Overall, the US product category trade deficit for crude oil was -$115.9 billion for 2018. That amount of red ink reflects a -51.9% reduction from the -$240.9 billion deficit during 2014.

Below you will find the 15 countries that caused America’s highest negative subtotals from buying and selling crude oil on international markets in 2018.

  1. Canada: US-$55 billion (product deficit down -25.7% since 2014)
  2. Saudi Arabia: -$21.9 billion (down -52.5%)
  3. Mexico: -$14.6 billion (down -48%)
  4. Iraq: -$12.1 billion (down -13.2%)
  5. Venezuela: -$10.6 billion (down -59.8%)
  6. Colombia: -$6.1 billion (down -42.4%)
  7. Nigeria: -$5.1 billion (up 88.9%)
  8. Ecuador: -$4.2 billion (down -43%)
  9. Brazil: -$3.3 billion (down -38%)
  10. Angola: -$2.5 billion (down -52.7%)
  11. Algeria: -$2.2 billion (up 756.7%)
  12. Russia: -$2.1 billion (up 170.3%)
  13. Kuwait: -$1.9 billion (down -83.5%)
  14. Libya: -$1.4 billion (up 821%)
  15. Indonesia: -$1.1 billion (up 50.3%)

American trade deficits for crude oil widened with five of its top suppliers over the 5-year period: Libya (up 821%), Algeria (up 756.7%), Russia (up 170.3%), Nigeria (up 88.9%) and Indonesia (up 50.3%).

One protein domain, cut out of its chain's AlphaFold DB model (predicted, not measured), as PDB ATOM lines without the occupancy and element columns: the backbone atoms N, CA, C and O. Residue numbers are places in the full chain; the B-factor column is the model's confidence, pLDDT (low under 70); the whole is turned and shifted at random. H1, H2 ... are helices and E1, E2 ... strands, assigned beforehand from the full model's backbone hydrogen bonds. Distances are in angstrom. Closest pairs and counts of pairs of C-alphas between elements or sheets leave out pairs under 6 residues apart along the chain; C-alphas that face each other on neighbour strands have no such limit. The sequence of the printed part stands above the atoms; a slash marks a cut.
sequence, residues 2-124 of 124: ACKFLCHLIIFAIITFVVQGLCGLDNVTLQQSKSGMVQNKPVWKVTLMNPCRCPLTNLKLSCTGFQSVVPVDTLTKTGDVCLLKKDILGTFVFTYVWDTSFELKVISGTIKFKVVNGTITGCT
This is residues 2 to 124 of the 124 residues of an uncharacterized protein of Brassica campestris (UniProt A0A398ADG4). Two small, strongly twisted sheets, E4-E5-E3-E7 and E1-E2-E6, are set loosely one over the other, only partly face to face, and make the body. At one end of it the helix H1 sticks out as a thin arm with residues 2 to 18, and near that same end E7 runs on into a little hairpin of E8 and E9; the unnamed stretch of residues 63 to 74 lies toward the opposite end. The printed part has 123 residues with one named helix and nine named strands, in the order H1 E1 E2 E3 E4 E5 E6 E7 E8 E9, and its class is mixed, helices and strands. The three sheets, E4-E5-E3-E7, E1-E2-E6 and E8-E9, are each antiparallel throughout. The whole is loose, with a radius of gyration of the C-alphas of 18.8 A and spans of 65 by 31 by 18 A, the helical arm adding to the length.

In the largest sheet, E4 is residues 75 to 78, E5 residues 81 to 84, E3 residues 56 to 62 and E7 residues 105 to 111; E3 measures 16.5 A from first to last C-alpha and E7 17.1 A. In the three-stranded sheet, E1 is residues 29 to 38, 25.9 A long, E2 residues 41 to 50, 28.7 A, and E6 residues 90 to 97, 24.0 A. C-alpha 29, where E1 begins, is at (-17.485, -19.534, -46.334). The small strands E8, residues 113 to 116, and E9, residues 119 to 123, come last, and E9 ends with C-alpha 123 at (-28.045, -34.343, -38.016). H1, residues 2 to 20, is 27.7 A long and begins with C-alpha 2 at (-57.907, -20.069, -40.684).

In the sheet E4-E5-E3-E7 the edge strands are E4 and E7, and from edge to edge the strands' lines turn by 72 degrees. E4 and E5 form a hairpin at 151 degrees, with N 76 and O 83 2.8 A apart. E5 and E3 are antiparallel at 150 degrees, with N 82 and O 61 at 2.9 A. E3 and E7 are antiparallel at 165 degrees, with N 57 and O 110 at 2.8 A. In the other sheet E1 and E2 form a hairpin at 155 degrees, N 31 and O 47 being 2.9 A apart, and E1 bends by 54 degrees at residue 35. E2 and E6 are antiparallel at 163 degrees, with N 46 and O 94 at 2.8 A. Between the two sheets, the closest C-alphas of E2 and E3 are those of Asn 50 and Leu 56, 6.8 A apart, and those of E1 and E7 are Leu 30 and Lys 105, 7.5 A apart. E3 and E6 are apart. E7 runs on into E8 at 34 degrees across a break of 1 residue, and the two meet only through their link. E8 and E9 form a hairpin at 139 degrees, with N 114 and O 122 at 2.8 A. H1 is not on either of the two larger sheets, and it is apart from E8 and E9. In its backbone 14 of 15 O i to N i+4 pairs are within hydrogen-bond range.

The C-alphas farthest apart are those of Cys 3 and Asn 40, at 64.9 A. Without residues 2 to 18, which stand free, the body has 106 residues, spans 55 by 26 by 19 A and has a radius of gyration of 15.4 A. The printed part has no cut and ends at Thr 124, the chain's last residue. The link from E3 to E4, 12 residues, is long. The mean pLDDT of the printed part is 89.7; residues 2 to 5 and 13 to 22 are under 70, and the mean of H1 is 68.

The US was able to pare down the size of its negative trade balances since 2014 at the fastest pace with: Kuwait (down -83.5%), Venezuela (down -59.8%), Angola (down -52.7%) and Saudi Arabia (down -52.5%).

Surpluses

The United States did earn surpluses from the international crude oil trade with 35 other countries, islands or territories.

For example, America captured $32. 2 billion in positive cashflow from the following 15 countries.

  1. South Korea: US$5.6 billion (product surplus up 7,464% since 2014)
  2. China: $5.4 billion (up 25,908%)
  3. Netherlands: $3.5 billion (reversing a -$4,000 deficit)
  4. Taiwan: $3 billion (no 2014 data)
  5. Italy: $2.8 billion (up 2,910%)
  6. India: $2.7 billion (no 2014 data)
  7. United Kingdom: $2.4 billion (reversing a -$416.1 million deficit)
  8. Japan: $1.5 billion (no 2014 data)
  9. Singapore: $1.3 billion (up 2,093%)
  10. Thailand: $859.2 million (reversing a -$266.5 million deficit)
  11. United Arab Emirates: $577.1 million (reversing a -$652.6 million deficit)
  12. Spain: $517.2 million (up 473.5%)
  13. France: $412.2 million (no 2014 data)
  14. Curaçao: $351.8 million (no 2014 data)
  15. Malaysia: $343 million (no 2014 data)